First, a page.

PubMed Central  PubMed  Article  Google Scholar 

  14. 14.

    Poca MA, Sahuquillo J. Short-term medical management of hydrocephalus. Expert Opin Pharmacother. 2005;6:1525–38.

    CAS  PubMed  Article  Google Scholar 

  15. 15.

    Spector R, Keep RF, Snodgrass SR, Smith QR, Johanson CE. A balanced view of choroid plexus structure and function: focus on adult humans. Exp Neurol. 2015;267:78–86.

    PubMed  Article  Google Scholar 

  16. 16.

    Lun MP, Monuki ES, Lehtinen MK. Development and functions of the choroid plexus-cerebrospinal fluid system. Nat Rev Neurosci. 2015;16:445–57.

    PubMed Central  CAS  PubMed  Article  Google Scholar 

  17. 17.

    Damkier HH, Brown PD, Praetorius J. Cerebrospinal fluid secretion by the choroid plexus. Physiol Rev. 2013;93:1847–92.

    CAS  PubMed  Article  Google Scholar 

  18. 18.

    Nagelhus EA, Ottersen OP. Physiological roles of aquaporin-4 in brain. Physiol Rev. 2013;93:1543–62.

    PubMed Central  CAS  PubMed  Article  Google Scholar 

  19. 19.

    Bulat M, Klarica M. Recent insights into a new hydrodynamics of the cerebrospinal fluid. Brain Res Rev. 2011;65:99–112.

    PubMed  Article  Google Scholar 

  20. 20.

    Jessen NA, Munk AS, Lundgaard I, Nedergaard M. The glymphatic system: a beginner’s guide. Neurochem Res. 2015;40:2583.

    CAS  PubMed  Article  Google Scholar 

  21. 21.

    Brinker T, Stopa E, Morrison J, Klinge P. A new look at cerebrospinal fluid circulation. Fluids Barriers CNS. 2014;11:10.

    PubMed Central  PubMed  Article  CAS  Google Scholar 

  22. 22.

    Hladky SB, Barrand MA. Mechanisms of fluid movement into, through and out of the brain: evaluation of the evidence. Fluids Barriers CNS. 2014;11:26.

    PubMed Central  PubMed  Article  Google Scholar 

  23. 23.

    Carare RO, Hawkes CA, Weller RO. Afferent and efferent immunological pathways of the brain. Anatomy, function and failure. Brain Behav Immun. 2014;36:9–14.

    CAS  PubMed  Article  Google Scholar 

  24. 24.

    Marriott WM. The use of theobromin sodio salicylate (diuretin) in the treatment of hydrocephalus. Am J Dis Child. 1924;28:479–83.

    Google Scholar 

  25. 25.

    Wise BL, Mathis JL, Wright JH. Experimental use of isosorbide: an oral osmotic agent to lower cerebrospinal pressure and reduce brain bulk. J Neurosurg. 1966;25:183–8.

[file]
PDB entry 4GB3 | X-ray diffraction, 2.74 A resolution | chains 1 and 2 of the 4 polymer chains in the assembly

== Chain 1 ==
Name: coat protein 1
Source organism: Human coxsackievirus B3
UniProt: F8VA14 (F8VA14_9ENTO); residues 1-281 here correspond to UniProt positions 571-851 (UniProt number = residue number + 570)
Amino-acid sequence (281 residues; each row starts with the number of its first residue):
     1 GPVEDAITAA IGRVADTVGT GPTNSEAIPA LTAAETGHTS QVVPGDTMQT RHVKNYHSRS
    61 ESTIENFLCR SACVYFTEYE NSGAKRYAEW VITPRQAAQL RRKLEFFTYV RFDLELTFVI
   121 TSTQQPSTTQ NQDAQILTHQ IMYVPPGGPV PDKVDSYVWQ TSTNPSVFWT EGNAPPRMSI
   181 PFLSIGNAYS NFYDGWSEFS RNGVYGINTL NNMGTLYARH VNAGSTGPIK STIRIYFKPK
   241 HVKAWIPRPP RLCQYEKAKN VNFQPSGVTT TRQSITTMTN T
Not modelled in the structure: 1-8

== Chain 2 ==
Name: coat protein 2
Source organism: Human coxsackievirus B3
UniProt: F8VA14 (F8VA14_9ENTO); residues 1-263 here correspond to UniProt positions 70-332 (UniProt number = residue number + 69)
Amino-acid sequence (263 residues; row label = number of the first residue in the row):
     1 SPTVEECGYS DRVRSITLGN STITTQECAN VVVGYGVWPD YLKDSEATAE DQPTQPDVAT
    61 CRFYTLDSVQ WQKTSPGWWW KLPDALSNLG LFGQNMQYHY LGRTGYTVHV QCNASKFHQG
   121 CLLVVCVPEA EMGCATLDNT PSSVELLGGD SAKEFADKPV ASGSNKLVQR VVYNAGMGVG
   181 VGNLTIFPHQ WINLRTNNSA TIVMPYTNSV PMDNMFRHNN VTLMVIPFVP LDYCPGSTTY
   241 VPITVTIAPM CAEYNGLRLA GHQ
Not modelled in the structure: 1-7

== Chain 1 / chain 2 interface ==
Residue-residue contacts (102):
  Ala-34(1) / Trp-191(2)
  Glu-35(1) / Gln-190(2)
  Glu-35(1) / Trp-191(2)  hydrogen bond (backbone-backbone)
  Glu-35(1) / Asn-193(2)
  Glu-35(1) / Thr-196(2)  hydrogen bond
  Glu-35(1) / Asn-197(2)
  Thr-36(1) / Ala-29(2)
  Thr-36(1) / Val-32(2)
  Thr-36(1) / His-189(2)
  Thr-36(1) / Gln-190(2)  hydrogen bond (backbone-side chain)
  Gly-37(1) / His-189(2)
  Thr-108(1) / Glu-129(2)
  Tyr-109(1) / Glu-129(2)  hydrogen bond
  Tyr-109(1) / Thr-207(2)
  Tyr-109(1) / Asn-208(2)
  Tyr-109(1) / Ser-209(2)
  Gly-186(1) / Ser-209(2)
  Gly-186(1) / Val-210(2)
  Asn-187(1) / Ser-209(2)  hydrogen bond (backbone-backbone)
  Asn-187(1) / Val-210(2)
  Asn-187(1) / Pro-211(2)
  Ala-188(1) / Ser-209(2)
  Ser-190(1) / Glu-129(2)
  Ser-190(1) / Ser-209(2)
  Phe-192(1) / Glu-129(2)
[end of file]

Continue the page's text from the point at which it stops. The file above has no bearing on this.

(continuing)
CAS  PubMed  Article  Google Scholar 

  26. 26.

    Hayden PW, Foltz EL, Shurtleff DB. Effect of on oral osmotic agent on ventricular fluid pressure of hydrocephalic children. Pediatrics. 1968;41:955–67.

    CAS  PubMed  Google Scholar 

  27. 27.

    Shurtleff DB, Hayden PW. The treatment of hydrocephalus with isosorbide, and oral hyperosmotic agent. J Clin Pharmacol New Drugs. 1972;12:108–14.

    CAS  PubMed  Article  Google Scholar 

  28. 28.

    Shurtleff DB, Hayden PW, Weeks R, Laurence KM. Temporary treatment of hydrocephalus and myelodysplasia with isosorbide: preliminary report. J Pediatr. 1973;83:651–7.

    CAS  PubMed  Article  Google Scholar 

  29. 29.

    Hayden PW, Shurtleff DB. The medical management of hydrocephalus. Dev Med Child Neurol Suppl. 1972;27:52–8.

    CAS  PubMed  Google Scholar 

  30. 30.

    Lorber J. The use of isosorbide in the treatment of hydrocephalus. Dev Med Child Neurol Suppl. 1972;27:87–93.

    CAS  PubMed  Google Scholar 

  31. 31.

    Lorber J. Isosorbide in the medical treatment of infantile hydrocephalus. J Neurosurg. 1973;39:702–11.

    CAS  PubMed  Article  Google Scholar 

  32. 32.

    Lorber J. Isosorbide in treatment of infantile hydrocephalus. Arch Dis Child. 1975;50:431–6.

    PubMed Central  CAS  PubMed  Article  Google Scholar 

  33. 33.

    Lorber J, Salfield S, Lonton T. Isosorbide in the management of infantile hydrocephalus. Dev Med Child Neurol. 1983;25:502–11.

    CAS  PubMed  Article  Google Scholar 

  34. 34.

    Liptak GS, Gellerstedt ME, Klionsky N. Isosorbide in the medical management of hydrocephalus in children with myelodysplasia. Dev Med Child Neurol. 1992;34:150–4.

    CAS  PubMed  Article  Google Scholar 

  35. 35.

    Johnson V, Carlson AJ, Johnson A. Studies on the physiological action of glycerol on the animal organism. Am J Physiol. 1933;103:517–34.

    CAS  Google Scholar 

  36. 36.

    Cantore G, Guidetti B, Virno M. Oral glycerol for the reduction of intracranial pressure. J Neurosurg. 1964;21:278–83.